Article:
Deciding the CFI had erred in law by treating certain conclusions set out in the Statement of Objections as established, the ECJ confirmed that:

  • The Statement of Objections is only a provisional document (procedural and preparatory in nature); 
  • The Statement of Objections does not bind the Commission to stick to the views (including factual and legal assessments) set out in the statement;  
  • The Commission is not obliged to justify any subsequent departures it makes from the Statement of Objections in its final decision; and  
  • The Statement of Objections may be amended by the Commission in further assessments following observations submitted by the interested parties.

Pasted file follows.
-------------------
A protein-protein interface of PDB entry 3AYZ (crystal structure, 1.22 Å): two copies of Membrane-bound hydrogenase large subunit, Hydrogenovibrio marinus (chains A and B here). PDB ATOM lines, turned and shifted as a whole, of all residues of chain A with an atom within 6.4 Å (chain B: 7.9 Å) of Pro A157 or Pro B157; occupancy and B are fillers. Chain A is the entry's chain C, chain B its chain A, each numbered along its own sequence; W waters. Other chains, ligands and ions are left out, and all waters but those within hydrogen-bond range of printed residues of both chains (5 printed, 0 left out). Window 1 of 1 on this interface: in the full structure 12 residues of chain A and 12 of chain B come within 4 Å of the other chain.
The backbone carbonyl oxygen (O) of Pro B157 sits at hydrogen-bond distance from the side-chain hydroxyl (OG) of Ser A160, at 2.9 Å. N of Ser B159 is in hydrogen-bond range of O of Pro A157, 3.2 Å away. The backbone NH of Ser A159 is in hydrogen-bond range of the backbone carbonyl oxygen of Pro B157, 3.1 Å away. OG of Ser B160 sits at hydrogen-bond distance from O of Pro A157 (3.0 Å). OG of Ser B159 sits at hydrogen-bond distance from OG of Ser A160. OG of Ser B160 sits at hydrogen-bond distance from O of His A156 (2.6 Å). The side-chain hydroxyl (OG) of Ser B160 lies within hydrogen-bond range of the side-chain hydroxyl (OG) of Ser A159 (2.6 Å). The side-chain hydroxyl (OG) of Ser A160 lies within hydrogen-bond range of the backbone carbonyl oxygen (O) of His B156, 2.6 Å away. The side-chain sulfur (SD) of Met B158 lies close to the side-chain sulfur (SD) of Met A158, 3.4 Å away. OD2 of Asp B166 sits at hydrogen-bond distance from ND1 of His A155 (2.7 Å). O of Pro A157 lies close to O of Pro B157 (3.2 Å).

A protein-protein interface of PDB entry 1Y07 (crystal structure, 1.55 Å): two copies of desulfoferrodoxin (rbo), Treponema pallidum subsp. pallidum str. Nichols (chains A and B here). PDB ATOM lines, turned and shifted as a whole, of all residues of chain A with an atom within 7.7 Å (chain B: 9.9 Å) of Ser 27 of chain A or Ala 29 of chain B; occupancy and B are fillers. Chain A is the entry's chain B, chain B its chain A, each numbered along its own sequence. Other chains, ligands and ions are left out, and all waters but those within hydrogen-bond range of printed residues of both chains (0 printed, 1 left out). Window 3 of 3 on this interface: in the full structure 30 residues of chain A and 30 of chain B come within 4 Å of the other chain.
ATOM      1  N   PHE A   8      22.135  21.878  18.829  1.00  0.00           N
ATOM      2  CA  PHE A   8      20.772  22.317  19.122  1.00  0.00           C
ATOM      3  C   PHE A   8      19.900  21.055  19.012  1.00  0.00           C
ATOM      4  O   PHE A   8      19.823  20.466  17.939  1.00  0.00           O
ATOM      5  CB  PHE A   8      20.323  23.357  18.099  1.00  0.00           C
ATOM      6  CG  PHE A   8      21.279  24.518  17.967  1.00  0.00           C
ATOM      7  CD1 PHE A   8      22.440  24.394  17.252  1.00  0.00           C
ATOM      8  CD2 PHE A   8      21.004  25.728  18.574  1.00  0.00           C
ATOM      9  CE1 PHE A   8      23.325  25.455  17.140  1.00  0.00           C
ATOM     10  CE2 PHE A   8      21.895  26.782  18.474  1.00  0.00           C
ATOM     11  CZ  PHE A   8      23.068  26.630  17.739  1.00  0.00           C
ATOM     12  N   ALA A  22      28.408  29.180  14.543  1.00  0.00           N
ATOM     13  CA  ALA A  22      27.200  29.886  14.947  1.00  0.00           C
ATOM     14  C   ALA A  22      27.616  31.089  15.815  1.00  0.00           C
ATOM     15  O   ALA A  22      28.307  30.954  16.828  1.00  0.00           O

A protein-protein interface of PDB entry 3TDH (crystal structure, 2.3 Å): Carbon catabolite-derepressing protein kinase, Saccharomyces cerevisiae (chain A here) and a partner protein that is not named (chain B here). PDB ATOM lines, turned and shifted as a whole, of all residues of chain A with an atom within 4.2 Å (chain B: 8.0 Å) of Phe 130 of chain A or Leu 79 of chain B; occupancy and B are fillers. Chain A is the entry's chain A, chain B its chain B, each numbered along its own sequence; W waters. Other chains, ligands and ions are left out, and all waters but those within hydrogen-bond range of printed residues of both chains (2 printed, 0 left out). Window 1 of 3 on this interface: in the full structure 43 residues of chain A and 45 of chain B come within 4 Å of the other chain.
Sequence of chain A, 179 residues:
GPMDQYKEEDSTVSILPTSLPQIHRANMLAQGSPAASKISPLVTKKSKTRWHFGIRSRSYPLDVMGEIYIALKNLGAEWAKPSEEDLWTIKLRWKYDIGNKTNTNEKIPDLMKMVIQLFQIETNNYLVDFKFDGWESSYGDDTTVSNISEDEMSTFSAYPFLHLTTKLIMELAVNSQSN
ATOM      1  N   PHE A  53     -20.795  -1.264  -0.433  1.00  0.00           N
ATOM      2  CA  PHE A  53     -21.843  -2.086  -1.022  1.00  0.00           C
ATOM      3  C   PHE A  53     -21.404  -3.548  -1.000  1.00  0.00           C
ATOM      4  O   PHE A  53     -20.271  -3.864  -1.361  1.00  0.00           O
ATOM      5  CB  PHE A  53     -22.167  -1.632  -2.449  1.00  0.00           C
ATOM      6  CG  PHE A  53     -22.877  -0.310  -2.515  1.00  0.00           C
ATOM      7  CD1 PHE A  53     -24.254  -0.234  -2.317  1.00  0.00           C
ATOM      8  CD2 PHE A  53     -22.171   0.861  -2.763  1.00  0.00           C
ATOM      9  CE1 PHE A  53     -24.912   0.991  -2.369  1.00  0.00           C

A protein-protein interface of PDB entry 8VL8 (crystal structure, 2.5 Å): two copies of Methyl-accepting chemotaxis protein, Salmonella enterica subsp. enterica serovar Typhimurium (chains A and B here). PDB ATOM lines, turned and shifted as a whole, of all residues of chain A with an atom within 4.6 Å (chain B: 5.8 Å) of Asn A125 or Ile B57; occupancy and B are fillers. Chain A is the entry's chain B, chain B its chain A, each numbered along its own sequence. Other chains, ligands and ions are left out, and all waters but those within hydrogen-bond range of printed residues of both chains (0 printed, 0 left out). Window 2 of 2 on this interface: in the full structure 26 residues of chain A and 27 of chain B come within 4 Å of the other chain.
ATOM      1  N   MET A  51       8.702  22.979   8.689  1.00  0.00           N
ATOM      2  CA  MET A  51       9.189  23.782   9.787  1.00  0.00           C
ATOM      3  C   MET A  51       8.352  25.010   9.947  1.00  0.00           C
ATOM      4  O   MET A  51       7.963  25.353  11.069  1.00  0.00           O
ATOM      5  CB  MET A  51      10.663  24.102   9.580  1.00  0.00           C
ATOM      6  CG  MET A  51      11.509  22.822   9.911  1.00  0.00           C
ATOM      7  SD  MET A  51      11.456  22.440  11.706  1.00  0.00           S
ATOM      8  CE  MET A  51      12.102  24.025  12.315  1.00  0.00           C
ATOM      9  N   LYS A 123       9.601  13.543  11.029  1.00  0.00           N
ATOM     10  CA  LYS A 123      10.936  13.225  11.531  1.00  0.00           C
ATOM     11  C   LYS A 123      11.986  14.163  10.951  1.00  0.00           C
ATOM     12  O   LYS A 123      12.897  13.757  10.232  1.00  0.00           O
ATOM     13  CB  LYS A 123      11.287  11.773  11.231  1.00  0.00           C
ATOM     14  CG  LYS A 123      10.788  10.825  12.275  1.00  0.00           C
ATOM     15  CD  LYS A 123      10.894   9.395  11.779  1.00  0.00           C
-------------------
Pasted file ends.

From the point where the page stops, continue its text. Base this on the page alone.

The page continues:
Sanctity of Merger Applicants’ Rights of Defence Re-Affirmed

The ECJ also re-affirmed the importance of giving merger applicants an opportunity to present their defence, which is a fundamental principle of Community law. In this regard, the ECJ held:

  • Notifying parties should not be criticised for putting forward particularly decisive arguments, facts or evidence only in response to a Statement of Objections;  
  • Arguments and evidence submitted by the applicants in response to the Statement of Objections should not be subject to different and more stringent standards regarding their probative value; 
  • The Commission’s final decision must “disclose in a clear and unequivocal fashion the reasoning followed” and this must be sufficient to allow relevant parties to establish the reasons for a particular measure and to allow the courts to conduct their reviews; and